top of page
Search

Ohio Law Provides Qualified Immunity Against COVID-19 Lawsuits

On Sept. 14, 2020, Governor DeWine signed into law House Bill 606, providing qualified immunity against COVID-19 lawsuits. In addition to providing protections to health care providers, the law states that no civil action for damages can be brought against any person if the cause of action is based on exposure to, or the transmission or contraction of, COVID-19 and any of its mutations. The only exception to this grant of immunity is where it is established that the exposure or transmission was caused by reckless conduct, intentional misconduct, or willful or wanton misconduct on the part of the person against whom the action is brought.


In addition to the grant of qualified immunity, the law specifically provides that government orders, guidelines, and recommendations do not create a new duty of care, a new cause of action, or a new substantive legal right, and declares that a presumption exists that any such orders, guidelines, and recommendations are inadmissible as evidence of such.


Lastly, the law provides that, if the qualified immunity does not exist, no class action is permitted and that the qualified immunity applies from March 9, 2020 through September 30, 2021.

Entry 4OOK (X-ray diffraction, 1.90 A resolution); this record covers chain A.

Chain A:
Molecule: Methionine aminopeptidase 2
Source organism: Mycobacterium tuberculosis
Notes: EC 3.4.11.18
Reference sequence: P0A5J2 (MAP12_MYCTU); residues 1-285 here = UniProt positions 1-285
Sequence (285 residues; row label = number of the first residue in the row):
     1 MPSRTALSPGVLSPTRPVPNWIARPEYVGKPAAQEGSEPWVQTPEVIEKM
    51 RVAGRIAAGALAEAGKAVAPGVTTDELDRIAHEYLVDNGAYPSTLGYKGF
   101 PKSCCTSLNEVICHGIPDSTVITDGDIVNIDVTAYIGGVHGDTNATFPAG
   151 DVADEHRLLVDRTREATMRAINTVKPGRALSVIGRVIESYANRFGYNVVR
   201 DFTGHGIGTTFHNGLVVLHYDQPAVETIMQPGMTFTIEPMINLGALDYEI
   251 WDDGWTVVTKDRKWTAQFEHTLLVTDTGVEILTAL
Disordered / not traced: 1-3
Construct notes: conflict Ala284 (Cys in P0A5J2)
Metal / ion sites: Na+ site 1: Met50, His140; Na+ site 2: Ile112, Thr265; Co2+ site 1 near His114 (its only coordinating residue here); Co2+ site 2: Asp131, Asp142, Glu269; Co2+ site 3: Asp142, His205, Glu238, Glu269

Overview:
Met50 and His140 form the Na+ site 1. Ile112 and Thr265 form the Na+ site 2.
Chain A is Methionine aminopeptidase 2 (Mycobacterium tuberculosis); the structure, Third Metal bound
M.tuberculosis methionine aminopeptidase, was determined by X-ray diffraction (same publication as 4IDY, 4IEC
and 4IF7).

The General Assembly, in drafting this law, also noted the following findings:

  • lawsuits related to the COVID-19 health emergency numbering in the thousands are being filed across the country;

  • recommendations regarding how best to avoid infection with COVID-19 change frequently, and such recommendations are often not based on well-tested scientific information;

  • businesses and premises owners have not historically been required to keep members of the public from being exposed to airborne viruses, bacteria, and germs;

  • in Ohio, it has been the responsibility of individuals going into public places to avoid exposure to individuals who are sick;

  • nothing in the Ohio Revised Code establishes duties upon businesses and premises owners to ensure that members of the general public will not be exposed to such airborne germs and viruses; and

  • the General Assembly has not delegated to the Executive Branch of Ohio’s government the authority or power to create new legal duties for businesses and premises owners.

Employers with questions are advised to consult with their legal counsel regarding specific questions or concerns. If you have any questions, or need assistance, please feel free to contact Jeremy D. Iosue or Jason T. Hartzell at (216) 651-0451.

This Employment Law Alert may provide an overview of specific federal and/or state laws and regulations. It is not intended to be, and should not be construed as, legal advice for any particular situation or individual.

Copyright © 2020 Stefanik Iosue & Associates, LLC. All rights reserved.

12 views

Comments


bottom of page